PETALING JAYA: The nation’s first drive-through Covid-19 vaccination centre for persons with disabilities (OKU) and their caregivers will start dispensing doses tomorrow, with close to 16,000 people having signed up for the programme.
Women, Family and Community Development Minister Datuk Seri Rina Harun said the pilot programme was expected to run for five months and registration was open to any OKU and their caregivers in the Klang Valley, regardless of whether they were registered with the Social Welfare Department or not.“The pandemic has been going on for over a year and we have no other choice but to accelerate efforts towards achieving herd immunity.
“We have received almost 16,000 applications from OKU and their carers, showing that awareness on the importance of being vaccinated has reached this group. For now, we estimate that 200 jabs can be given out daily.
“The Social Welfare Department will also open up a counter at the programme site to help the OKU who have not yet registered,” she said after a visit to the Sime Darby Plantation headquarters in Ara Damansara, which will serve as the programme venue.
Rina said while there was a dedicated vaccination centre for the visually impaired at the Malaysian Association for the Blind complex, the programme welcomed all types of OKU.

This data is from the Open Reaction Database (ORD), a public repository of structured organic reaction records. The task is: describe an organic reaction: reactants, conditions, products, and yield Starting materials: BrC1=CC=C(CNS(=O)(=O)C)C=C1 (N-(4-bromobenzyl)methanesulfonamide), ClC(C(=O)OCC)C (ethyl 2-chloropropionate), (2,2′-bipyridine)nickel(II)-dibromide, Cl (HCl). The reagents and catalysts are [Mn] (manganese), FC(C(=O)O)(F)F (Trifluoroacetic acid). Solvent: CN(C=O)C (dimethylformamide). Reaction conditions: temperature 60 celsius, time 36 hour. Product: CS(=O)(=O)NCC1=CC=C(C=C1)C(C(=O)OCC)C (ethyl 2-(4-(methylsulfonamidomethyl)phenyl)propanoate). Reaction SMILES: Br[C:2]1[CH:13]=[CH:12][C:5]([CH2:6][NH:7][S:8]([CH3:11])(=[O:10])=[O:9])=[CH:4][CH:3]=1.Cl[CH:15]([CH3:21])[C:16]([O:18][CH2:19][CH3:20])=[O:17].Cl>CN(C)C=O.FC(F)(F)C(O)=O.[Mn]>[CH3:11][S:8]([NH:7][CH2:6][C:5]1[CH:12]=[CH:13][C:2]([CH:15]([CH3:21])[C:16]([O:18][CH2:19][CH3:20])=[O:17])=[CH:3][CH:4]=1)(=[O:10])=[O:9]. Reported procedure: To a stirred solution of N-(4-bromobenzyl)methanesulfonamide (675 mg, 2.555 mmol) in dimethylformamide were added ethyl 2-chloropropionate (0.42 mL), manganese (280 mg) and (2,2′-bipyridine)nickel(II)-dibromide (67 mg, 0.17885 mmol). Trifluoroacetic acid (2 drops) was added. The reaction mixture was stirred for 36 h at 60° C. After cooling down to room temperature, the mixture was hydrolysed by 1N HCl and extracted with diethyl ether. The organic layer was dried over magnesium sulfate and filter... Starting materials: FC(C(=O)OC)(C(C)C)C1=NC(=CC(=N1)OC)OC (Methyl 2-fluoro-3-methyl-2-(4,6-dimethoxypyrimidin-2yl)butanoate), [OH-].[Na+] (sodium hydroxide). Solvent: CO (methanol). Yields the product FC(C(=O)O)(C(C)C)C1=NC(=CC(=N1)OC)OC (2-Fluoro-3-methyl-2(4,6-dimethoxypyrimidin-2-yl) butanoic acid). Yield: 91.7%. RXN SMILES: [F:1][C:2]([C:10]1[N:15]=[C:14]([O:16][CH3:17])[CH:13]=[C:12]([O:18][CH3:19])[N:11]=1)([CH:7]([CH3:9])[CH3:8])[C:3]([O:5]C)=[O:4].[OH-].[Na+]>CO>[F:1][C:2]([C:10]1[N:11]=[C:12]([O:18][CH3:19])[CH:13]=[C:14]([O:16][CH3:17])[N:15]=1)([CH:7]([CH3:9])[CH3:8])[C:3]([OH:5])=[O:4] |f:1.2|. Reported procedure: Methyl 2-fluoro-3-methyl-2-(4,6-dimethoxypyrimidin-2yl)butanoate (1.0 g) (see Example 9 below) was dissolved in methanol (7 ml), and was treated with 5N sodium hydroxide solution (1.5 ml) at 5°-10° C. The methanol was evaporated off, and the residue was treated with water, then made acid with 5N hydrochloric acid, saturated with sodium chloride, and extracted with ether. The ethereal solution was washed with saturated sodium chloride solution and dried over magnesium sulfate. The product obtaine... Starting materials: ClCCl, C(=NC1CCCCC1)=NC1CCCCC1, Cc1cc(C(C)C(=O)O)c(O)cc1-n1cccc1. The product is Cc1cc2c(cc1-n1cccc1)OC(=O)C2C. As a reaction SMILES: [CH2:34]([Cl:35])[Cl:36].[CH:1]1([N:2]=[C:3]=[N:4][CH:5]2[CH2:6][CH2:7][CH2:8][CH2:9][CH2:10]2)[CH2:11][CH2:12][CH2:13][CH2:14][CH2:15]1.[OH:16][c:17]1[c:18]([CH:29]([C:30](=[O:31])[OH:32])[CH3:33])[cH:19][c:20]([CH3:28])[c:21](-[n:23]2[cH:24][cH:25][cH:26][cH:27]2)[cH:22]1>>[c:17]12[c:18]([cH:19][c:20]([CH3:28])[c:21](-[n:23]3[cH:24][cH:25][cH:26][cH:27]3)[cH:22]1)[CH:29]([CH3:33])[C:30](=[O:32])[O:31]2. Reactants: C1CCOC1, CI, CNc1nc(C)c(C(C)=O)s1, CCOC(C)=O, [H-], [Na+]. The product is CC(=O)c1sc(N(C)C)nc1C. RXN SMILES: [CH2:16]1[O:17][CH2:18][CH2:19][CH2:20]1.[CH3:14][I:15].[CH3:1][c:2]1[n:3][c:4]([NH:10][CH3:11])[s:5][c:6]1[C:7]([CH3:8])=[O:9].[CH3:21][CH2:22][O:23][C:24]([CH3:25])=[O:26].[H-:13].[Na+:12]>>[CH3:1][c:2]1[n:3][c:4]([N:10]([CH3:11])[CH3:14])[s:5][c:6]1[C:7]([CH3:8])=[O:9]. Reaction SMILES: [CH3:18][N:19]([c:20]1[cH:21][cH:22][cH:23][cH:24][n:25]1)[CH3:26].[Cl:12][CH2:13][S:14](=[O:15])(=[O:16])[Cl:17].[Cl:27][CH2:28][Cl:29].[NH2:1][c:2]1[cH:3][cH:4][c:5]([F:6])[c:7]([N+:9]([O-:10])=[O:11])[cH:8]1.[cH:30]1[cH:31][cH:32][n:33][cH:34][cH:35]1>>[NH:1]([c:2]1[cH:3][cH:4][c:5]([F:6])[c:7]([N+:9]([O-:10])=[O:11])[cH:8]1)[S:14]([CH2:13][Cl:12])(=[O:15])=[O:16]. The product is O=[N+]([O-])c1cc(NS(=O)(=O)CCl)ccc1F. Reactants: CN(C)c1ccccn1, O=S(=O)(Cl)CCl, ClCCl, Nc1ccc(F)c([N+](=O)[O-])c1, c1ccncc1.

She added that the government intended to take the programme to other states but there was a need to first assess the pilot drive-through vaccination centre.
“We can then provide the best service after learning and improving from this,” she said, adding that the corporate sector was welcome to contribute premises to enable more such programmes.
Persatuan OKU Sentral president Senator Datuk Ras Adiba Radzi said support from the private sector showed the importance of a whole-of-society approach.
“With such collaboration, it will open up people’s eyes to working together and not in silos,” she said.
Ras Adiba said of those who have registered, 30% had physical disabilities, 18% had learning disabilities, 15% had autism while 5% had mental disabilities.